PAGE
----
Although Venezuela’s National Assembly’s has been operating outside the law since 2016, Washington painted the court ruling as a “power grab.”
The U.S. government claimed Thursday that Venezuela’s top court had ‘usurped’ power from the country’ national assembly, after the Supreme Court made a statement about its responsibility to ensure the rule of law in a ruling on a constitutional interpretation on joint public-private ventures.
State Department spokesman Mark Toner said, “The United States condemns the Venezuelan Supreme Court’s March 29 decision to usurp the power of the democratically-elected National Assembly,” according to NBC News.
“We call for the government of Venezuela to permit the democratically-elected National Assembly to perform its constitutional functions, hold elections as soon as possible and to release all political prisoners.”
In a ruling on an appeal filed by the Venezuelan Corporation of Petroleum to Article 33 of the Organic Law of Hydrocarbons, the court stated that the National Assembly had authority to approve such ventures. The court ruled that since the National Assembly continues to be in contempt of the constitution, the top court will “ensure the rule of law” and will exercise parliamentary powers where necessary in the ruling issued today on the joint venture.
“As long as the disrespect and invalidity of the proceedings of the National Assembly persists, this Constitutional Chamber will ensure that the parliamentary powers are exercised directly by this Chamber or by the body it has in place to ensure the rule of law,” said the ruling.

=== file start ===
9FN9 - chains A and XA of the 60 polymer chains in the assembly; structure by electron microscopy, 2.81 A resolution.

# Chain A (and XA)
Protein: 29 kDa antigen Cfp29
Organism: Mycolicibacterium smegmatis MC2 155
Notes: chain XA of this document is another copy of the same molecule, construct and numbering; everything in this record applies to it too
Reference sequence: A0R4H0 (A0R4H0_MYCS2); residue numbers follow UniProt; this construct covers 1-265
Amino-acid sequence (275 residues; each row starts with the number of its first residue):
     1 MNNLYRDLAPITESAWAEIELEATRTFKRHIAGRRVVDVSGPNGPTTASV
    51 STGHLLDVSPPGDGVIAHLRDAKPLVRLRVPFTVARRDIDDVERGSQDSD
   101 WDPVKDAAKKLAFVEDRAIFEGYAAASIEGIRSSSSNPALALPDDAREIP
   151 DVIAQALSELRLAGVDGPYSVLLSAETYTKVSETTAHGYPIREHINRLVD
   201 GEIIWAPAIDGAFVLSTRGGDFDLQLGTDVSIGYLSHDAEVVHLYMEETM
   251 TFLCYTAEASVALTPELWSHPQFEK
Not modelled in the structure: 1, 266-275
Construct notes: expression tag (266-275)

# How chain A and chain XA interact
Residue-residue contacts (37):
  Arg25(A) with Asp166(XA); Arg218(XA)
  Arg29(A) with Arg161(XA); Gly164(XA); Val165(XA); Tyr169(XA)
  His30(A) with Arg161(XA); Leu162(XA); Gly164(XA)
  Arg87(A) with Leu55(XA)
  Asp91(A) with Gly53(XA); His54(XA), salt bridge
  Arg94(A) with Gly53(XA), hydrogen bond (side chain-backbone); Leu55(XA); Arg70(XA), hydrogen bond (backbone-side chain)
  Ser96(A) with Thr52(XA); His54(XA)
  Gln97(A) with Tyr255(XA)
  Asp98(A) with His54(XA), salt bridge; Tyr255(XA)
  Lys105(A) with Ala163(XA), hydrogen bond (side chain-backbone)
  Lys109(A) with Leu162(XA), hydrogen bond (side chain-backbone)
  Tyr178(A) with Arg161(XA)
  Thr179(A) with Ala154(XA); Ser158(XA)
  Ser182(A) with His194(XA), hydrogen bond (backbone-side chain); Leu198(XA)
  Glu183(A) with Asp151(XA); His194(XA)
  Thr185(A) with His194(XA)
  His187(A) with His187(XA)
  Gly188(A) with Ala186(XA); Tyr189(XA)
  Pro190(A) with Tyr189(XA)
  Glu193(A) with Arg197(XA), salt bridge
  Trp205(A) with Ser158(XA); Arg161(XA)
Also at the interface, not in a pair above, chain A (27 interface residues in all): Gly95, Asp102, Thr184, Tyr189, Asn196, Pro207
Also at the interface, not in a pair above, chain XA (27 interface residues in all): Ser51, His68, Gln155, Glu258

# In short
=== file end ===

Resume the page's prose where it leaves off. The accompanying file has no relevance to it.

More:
Senators Marco Rubio, R-Fla., and Bob Menendez, D-N.J., also released a joint statement on Thursday, saying the decision was “an attack on what remained of democratic institutions in Venezuela.”
Toner, Rubio and Menendez — echoing corporate mainstream media — have painted the Supreme Court’s decision as a “power grab” for “dictator” President Nicolas Maduro.
Since January 2016, the Supreme Court ruled that the National Assembly was in contempt of the constitution by the Supreme Court over fraud charges involving opposition deputies from the state of Amazonas. The officials were caught in a recording illegally offering sums of taxpayer money to citizens, encouraging them to vote for opposition candidates.
When the Supreme Court ordered the National Assembly to hold elections to replace the corrupt leaders, the legislative body refused.
Venezuelan Foreign Minister Delcy Rodriguez said in a statement earlier in the day, “We denounce attempts by the regional right to attack the Venezuelan democratic system, which is popularly supported and based on Bolivarian ideas.”
“Venezuela categorically rejects intervention by the Government of Peru on Venezuelan internal jurisdiction matters,” Rodriguez added, commenting on Peru’s decision to remove their Venezuelan ambassador over the Supreme Court decision.
According to constitutional experts, the country’s legislature could reinstitute its status by removing the authorized legislators from the positions they were illegally sworn into.
Government officials have accused the opposition of attempting to provoke an institutional impasse in order to justify an external intervention.
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